"The approach was much more complex than we expected," she said. What she called the "first wave" of the modernization plan will establish an agency to manage public-private partnerships in projects such as the building and management of roads, chronic-care institutions, a detention centre and a cultural complex in Montreal. "Partnership agreements do not constitute privatization," the minister's document argued. "The government retains authority over the operation at all times." Quebeckers have expressed concerns over rumours that the government wanted to privatize some services or abolish others. As a result, the Liberals will delay many projects in the plan until later in the mandate as part of so-called "second wave" of changes.

This may include revamping the province's unique tuition-free CEGEPs (Quebec institutions of postsecondary, pre-university education), partial privatization or user fees for municipal water and sewage systems (Quebeckers currently pay for these services through their property taxes) and a review of the universal public pharmaceutical drug plan. The original plan had promised to revamp the state-run television network Télé-Québec, but yesterday's document did not deal with it, leaving the network's future uncertain. Concerns are also being raised about the role private corporations may be asked to play in delivering health services. The government also intends to sell part of its $1.5-billion in real-estate properties and lease them back.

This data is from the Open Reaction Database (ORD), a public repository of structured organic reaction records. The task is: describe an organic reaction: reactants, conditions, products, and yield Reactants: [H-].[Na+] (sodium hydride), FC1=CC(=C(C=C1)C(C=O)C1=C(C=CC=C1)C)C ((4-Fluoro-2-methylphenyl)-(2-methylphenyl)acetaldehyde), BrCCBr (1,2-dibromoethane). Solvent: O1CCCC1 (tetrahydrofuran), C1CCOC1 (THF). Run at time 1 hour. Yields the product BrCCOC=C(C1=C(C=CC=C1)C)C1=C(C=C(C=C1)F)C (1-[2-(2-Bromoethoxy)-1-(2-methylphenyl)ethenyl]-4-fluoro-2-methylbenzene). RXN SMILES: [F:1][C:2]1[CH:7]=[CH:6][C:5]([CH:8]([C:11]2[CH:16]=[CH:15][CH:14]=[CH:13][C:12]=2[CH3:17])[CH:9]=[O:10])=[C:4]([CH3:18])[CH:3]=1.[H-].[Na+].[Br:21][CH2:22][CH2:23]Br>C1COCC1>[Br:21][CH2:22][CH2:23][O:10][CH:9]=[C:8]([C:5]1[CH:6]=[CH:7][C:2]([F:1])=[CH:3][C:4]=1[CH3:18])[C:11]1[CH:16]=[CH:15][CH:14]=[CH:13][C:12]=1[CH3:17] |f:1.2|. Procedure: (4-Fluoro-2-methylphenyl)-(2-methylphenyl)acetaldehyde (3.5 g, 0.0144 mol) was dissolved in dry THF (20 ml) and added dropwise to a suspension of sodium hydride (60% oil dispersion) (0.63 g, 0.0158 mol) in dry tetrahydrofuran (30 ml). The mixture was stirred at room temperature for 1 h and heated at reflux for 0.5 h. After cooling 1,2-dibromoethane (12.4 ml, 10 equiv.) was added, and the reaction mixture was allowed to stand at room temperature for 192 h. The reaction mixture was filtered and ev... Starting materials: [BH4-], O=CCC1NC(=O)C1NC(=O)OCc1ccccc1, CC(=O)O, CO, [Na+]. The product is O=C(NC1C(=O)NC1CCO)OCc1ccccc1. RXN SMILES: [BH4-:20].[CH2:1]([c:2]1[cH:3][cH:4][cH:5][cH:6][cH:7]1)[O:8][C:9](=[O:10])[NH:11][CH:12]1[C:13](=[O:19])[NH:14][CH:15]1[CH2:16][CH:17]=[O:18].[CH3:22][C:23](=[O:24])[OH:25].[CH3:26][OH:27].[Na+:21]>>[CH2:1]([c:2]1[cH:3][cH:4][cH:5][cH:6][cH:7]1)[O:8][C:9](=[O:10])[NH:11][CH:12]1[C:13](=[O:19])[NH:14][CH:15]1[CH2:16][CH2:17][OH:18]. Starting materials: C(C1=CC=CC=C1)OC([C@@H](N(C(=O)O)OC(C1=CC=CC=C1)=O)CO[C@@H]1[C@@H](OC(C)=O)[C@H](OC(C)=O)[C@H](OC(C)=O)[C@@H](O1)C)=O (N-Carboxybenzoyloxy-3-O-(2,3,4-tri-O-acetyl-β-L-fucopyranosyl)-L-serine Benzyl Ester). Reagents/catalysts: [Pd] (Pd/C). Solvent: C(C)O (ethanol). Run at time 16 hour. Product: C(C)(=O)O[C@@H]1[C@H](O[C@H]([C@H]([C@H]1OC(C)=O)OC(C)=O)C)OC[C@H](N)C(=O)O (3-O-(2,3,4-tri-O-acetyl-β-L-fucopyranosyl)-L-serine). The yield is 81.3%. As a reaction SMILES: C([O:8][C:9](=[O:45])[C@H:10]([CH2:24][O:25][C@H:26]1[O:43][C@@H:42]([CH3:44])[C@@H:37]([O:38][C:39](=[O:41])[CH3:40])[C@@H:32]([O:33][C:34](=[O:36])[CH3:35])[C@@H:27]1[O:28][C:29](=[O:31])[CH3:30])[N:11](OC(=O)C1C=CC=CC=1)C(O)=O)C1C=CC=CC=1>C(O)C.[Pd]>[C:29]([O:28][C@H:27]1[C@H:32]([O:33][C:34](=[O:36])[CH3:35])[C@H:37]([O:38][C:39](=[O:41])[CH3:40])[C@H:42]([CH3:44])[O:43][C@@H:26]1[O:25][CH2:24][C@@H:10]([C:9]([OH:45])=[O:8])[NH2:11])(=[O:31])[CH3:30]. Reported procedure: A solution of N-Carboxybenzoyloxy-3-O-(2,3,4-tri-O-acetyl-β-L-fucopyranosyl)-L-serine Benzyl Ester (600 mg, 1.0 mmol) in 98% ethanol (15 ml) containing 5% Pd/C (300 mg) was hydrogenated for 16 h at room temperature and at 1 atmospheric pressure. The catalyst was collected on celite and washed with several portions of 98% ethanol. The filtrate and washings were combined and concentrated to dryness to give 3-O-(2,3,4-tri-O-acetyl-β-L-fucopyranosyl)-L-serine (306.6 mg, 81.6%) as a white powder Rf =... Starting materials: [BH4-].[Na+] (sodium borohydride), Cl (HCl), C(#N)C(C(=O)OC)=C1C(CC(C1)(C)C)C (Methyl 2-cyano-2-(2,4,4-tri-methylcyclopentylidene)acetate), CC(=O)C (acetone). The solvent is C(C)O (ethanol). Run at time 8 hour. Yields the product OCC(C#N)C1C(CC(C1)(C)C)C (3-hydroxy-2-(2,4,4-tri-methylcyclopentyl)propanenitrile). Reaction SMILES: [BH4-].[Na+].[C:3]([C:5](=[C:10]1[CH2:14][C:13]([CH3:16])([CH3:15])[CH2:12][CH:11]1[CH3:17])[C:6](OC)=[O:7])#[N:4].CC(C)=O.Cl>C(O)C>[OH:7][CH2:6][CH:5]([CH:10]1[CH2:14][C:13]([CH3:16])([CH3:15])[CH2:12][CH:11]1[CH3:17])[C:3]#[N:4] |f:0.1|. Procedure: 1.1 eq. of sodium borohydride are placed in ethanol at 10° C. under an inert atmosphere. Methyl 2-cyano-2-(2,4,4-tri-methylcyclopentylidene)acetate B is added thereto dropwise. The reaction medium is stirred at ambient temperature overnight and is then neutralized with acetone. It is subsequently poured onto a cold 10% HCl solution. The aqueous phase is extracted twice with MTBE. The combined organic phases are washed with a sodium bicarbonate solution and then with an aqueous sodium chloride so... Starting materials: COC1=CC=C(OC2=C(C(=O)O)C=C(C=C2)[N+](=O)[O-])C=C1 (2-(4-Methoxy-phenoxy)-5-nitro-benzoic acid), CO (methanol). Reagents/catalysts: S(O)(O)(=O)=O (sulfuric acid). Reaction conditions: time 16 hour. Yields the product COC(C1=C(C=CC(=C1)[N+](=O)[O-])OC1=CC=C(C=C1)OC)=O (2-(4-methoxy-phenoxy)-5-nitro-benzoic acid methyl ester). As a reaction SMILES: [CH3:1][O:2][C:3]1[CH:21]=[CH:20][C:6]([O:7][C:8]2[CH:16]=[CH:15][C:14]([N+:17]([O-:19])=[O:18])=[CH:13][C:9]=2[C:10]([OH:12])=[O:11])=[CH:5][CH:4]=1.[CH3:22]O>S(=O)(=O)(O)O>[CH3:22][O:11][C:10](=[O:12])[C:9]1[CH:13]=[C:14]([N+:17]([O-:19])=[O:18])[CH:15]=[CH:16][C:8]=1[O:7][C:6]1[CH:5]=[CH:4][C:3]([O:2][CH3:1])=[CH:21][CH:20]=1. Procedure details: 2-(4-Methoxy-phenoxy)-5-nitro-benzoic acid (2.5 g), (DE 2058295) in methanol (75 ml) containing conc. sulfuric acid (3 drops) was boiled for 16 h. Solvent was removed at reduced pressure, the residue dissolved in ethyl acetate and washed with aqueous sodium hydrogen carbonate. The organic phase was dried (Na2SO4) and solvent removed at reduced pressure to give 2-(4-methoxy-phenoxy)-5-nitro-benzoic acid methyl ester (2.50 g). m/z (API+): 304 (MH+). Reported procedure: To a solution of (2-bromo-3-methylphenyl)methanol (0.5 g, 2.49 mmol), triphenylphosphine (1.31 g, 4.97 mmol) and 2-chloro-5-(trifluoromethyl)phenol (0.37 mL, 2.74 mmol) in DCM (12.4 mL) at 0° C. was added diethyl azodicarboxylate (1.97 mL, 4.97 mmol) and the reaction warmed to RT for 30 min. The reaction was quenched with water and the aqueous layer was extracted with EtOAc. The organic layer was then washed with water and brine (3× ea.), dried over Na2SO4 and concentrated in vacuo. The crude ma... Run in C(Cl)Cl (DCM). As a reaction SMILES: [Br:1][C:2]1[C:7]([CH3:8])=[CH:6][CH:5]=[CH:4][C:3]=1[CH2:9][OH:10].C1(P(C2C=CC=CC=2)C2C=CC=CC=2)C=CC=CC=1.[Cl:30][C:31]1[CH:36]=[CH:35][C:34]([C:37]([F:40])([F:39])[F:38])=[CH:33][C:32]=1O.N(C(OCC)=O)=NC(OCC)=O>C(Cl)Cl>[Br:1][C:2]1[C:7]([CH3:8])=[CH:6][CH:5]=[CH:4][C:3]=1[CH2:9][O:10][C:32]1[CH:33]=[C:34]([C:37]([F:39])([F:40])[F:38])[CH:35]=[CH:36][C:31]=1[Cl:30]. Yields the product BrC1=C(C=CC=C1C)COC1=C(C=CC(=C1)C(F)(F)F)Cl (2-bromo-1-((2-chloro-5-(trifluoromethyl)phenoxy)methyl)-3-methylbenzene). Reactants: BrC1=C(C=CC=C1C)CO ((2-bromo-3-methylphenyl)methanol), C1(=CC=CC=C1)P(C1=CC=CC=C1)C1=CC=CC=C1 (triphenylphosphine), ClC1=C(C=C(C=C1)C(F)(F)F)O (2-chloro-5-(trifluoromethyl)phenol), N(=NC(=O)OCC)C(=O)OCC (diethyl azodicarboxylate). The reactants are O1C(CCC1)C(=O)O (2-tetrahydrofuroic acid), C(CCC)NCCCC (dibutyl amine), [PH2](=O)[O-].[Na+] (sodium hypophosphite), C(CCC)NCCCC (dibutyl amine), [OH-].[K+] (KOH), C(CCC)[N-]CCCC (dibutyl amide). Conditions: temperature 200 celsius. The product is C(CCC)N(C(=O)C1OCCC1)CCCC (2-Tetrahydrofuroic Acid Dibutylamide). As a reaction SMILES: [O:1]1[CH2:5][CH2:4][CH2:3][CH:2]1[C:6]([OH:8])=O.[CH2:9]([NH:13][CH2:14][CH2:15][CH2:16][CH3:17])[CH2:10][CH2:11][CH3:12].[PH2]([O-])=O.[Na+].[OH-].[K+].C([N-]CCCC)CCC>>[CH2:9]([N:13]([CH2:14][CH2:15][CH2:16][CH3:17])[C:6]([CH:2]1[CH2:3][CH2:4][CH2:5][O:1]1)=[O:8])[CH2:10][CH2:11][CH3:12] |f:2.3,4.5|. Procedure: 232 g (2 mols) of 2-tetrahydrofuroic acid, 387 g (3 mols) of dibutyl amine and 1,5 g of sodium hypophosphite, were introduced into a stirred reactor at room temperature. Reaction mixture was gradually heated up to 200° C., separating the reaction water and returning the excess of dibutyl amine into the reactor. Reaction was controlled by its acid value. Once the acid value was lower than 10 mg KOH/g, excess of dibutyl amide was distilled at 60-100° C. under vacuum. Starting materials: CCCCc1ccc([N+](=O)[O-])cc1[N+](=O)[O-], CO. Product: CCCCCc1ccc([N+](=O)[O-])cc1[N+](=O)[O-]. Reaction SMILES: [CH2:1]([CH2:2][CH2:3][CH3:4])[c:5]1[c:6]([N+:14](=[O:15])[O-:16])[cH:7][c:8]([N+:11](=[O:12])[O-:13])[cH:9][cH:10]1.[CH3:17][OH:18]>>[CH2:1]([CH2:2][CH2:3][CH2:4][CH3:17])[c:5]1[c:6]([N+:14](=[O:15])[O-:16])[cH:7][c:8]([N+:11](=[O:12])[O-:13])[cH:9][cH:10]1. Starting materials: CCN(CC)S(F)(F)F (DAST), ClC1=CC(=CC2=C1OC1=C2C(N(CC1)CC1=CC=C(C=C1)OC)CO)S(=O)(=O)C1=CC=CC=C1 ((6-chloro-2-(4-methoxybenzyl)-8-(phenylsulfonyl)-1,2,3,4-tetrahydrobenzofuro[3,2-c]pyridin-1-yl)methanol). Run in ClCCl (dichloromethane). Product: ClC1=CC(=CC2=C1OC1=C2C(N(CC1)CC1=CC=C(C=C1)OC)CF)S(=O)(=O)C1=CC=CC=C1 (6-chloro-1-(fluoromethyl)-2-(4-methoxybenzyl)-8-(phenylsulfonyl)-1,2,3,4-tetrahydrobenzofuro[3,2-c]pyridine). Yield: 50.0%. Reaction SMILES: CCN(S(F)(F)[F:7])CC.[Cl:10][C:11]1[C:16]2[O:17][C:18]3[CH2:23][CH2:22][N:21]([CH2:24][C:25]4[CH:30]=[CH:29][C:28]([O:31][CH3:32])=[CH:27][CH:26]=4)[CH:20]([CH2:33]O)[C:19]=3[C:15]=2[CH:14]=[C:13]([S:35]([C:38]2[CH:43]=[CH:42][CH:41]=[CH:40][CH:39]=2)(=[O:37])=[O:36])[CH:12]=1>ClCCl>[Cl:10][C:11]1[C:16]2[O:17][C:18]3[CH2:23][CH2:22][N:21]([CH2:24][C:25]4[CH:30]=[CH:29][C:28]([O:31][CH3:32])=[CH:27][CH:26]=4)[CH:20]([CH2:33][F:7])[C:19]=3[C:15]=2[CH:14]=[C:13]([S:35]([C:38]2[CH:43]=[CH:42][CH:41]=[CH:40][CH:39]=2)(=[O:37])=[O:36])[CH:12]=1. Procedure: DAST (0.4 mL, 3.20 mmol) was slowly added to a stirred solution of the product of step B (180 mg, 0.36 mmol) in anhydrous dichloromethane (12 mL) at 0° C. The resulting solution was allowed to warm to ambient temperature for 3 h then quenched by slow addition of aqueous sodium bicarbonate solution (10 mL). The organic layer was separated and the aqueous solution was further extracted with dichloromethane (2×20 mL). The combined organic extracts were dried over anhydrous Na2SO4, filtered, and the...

"The second wave represents a dark cloud on the horizon," Parti Québécois Treasury Board critic Sylvain Simard said. "The worst is yet to come." Labour leaders agree. They still plan to hold a 24-hour general strike next fall and will monitor what they call the government's pro-business hidden agenda. "You can't take the people to be nothing more than naïve spectators," said Claudette Carbonneau, the president of the Confédération des syndicats nationaux. "You can't say there will be fewer civil servants, less government agencies, fewer ministries and then say there will be more services." The union leader representing the province's civil servants, who are negotiating a new collective agreement with the government, said he fears that Mr. Charest's proposed restructuring of government services will weaken job security. "I have said it and I repeat it, job security in the public service is in danger," said Michel Sawyer, president of the Syndicat de la fonction publique du Québec.

From The Globe and Mail, Canada, by Rheal Seguin, 6 May 2004

Private-public Partnership Brings Back Shovelnose Sturgeon after 50-year Hiatus

The month of May is a pivotal season in Ohio, the fulcrum from the cold, wet spring to the sweltering summer sure to follow. Dogwoods spatter their white blossoms across the hillsides, and the edges of upland streams are dotted with gravelly smallmouth bass nests. Turkey hunters take to the woods. It all happens about the same time every year - nature's clockwork. But this May, beneath surface of the Scioto River, something new may be going on for the first time in a half-century: sturgeon spawning. Thanks to a private-public partnership, shovelnose sturgeon have come back to the Buckeye state after nearly a 50-year hiatus. It's considered an endangered species by the state of Ohio. Water pollution and locks and dams eliminated the fish from the state.